A recent addition to the multiplayer dynamic has been the introduction of static dungeons, allowing a bit of flair to the hunting routine. Missions all blend together after a while, so it was nice for the players to find a place they could explore.
Soloing tends to be the play of the day for most AO players, as group hunting isn't really an imperative. Team missions can be given out, but there are complaints of bugs with the missions and the mission generators for team missions.
Anarchy Online isn’t really living up to the hopes I’d had for it, despite it’s stirring graphics and wonderful music. The final nail in the coffin for me was the bugs. After all this time off from the game, which had supposedly been used to clean up the code, it was a huge disappointment to run into so many bugs. Enemies would be out of health (dead) and I wouldn’t be able to attack them anymore, yet they didn’t die and still caused me damage. I would zone into new areas and suddenly be missing half of my health. Mission generators gave me, a low-level character, assignments in areas only viable to high-level characters, resulting in multiple deaths and experience loss before my queries as to the problem revealed that it was a known-issue with mission generators.
For a company that is attempting to recruit players back to the game by advertising that it has fixed the bugs and made the game more enjoyable, I was somewhat surprised and annoyed to run into so many bugs in such a short time. It's been said many times, but AO had and still has amazing potential, but it's window for developing that potential is rapidly shrinking.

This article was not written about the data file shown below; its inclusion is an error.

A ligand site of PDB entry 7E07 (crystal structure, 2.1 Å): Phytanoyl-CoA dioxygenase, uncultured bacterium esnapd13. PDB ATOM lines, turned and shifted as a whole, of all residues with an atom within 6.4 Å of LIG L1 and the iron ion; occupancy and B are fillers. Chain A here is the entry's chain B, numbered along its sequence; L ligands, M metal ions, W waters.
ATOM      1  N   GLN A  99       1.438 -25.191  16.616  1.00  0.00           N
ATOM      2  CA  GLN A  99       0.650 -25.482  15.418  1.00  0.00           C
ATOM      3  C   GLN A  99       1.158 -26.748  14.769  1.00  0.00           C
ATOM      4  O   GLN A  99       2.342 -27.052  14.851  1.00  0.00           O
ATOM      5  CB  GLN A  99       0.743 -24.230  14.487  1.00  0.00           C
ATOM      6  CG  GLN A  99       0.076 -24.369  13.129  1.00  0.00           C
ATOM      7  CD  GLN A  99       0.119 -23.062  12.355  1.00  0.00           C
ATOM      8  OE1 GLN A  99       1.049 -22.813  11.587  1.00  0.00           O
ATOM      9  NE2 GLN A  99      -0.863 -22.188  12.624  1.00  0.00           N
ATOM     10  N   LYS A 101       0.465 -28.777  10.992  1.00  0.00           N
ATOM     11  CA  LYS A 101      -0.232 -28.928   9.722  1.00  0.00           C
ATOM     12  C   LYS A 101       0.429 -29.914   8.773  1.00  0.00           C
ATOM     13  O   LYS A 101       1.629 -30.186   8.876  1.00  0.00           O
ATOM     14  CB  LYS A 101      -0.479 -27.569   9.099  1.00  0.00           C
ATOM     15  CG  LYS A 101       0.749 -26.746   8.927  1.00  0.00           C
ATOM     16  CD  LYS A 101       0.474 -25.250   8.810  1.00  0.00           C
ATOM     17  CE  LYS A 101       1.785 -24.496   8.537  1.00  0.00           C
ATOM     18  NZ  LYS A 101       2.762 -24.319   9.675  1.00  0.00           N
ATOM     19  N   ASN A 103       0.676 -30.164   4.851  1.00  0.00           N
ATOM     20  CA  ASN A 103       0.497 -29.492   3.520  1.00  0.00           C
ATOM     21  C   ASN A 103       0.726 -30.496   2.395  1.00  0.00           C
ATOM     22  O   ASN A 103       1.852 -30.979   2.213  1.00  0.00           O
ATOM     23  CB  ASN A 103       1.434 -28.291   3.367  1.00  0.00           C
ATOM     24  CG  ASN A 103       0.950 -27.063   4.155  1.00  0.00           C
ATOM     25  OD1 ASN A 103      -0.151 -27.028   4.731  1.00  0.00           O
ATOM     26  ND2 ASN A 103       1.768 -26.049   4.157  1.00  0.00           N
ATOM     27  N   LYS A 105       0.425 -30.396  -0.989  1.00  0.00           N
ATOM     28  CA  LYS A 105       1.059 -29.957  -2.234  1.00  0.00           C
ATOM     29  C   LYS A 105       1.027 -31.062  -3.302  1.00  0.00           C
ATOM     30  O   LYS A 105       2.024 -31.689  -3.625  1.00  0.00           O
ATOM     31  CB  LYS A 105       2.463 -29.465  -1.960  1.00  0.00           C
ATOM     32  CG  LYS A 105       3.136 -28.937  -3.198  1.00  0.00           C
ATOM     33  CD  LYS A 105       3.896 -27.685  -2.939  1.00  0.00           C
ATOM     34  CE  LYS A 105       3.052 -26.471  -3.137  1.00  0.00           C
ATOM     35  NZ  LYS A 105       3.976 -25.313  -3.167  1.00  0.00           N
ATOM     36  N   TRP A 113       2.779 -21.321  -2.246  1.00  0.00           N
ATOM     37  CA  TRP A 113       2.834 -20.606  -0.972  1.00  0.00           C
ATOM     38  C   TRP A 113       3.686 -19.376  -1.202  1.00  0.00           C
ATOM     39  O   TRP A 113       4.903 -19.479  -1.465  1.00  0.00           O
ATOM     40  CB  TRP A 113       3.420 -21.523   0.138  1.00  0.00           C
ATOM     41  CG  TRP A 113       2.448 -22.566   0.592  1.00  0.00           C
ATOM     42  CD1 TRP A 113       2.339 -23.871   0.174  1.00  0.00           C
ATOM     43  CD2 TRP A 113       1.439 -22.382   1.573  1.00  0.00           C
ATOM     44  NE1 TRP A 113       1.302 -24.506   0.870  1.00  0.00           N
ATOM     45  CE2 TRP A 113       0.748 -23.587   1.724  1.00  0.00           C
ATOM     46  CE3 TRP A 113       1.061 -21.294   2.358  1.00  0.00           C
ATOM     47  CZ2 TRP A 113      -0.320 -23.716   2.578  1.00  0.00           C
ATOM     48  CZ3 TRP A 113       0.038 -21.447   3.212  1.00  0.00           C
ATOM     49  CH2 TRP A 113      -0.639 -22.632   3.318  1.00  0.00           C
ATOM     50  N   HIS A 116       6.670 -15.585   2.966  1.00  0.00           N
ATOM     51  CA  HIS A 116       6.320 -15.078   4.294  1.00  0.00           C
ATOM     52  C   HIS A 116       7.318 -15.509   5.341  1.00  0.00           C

So would I recommend this game to other players? I would recommend that, if you don't mind large downloads, you take up Anarchy Online's free 7-day trial offer. Download the game, log in and try it out for yourself. The free offer is an example of the lengths to which FunCom is willing to go in order to attract new players. Take them up on it, and if you find that I'm full of BS, then up your membership. Otherwise cancel and say goodbye to what could have been the great Sci-Fi MMORPG while we wait to see what the Star Wars brand has in store for us.